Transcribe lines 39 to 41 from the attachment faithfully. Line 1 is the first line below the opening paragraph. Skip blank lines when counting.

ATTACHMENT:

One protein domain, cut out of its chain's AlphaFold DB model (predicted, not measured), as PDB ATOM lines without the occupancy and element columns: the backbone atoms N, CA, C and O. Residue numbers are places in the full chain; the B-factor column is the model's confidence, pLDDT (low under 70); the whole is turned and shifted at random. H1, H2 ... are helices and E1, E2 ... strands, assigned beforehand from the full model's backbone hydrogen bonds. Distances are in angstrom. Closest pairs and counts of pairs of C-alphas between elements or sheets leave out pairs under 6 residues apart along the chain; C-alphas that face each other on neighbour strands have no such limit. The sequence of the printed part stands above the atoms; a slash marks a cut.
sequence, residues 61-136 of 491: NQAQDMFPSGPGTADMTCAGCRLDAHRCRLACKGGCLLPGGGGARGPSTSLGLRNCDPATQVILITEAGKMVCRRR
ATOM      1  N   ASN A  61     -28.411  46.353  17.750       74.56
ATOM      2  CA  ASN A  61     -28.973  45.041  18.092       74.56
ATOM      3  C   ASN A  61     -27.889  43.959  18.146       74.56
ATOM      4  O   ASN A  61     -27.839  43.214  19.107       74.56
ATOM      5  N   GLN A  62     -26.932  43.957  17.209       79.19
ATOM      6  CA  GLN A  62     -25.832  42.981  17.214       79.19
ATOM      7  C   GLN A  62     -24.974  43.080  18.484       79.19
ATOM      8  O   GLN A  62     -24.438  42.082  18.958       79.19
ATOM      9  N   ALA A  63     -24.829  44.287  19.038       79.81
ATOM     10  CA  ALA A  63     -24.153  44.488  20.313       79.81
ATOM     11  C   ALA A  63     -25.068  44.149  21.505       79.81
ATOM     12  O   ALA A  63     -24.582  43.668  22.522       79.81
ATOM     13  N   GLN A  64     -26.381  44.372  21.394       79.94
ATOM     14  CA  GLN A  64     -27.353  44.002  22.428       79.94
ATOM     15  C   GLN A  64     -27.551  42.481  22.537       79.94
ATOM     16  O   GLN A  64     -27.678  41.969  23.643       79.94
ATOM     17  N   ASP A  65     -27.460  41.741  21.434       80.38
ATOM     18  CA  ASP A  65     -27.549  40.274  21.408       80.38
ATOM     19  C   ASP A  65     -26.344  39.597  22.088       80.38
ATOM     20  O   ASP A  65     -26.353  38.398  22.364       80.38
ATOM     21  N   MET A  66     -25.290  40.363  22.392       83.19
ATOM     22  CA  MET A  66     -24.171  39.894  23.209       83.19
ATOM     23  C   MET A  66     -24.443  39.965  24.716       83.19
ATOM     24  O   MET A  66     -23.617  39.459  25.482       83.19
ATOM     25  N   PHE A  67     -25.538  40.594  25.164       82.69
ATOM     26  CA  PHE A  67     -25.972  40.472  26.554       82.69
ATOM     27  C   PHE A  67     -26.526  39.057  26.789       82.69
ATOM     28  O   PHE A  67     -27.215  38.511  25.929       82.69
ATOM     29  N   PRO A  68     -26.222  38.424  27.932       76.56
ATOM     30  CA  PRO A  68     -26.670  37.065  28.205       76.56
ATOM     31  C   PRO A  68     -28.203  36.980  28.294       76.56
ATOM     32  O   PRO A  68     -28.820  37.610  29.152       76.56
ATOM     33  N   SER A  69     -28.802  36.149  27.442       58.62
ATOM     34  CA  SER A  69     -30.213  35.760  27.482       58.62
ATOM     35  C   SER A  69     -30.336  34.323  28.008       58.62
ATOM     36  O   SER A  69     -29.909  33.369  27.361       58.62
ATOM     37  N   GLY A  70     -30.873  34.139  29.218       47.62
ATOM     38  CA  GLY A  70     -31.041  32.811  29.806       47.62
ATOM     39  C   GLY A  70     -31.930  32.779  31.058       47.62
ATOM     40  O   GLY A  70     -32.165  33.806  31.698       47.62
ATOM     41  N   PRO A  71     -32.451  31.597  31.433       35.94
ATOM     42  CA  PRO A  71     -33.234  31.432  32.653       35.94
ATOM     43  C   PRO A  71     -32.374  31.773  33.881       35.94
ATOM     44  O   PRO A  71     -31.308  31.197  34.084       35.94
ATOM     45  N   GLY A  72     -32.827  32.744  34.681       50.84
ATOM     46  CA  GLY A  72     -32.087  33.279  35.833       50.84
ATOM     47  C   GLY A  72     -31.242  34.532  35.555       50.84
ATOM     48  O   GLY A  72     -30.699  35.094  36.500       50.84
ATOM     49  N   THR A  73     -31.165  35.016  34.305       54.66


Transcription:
ATOM     38  CA  GLY A  70     -31.041  32.811  29.806       47.62
ATOM     39  C   GLY A  70     -31.930  32.779  31.058       47.62
ATOM     40  O   GLY A  70     -32.165  33.806  31.698       47.62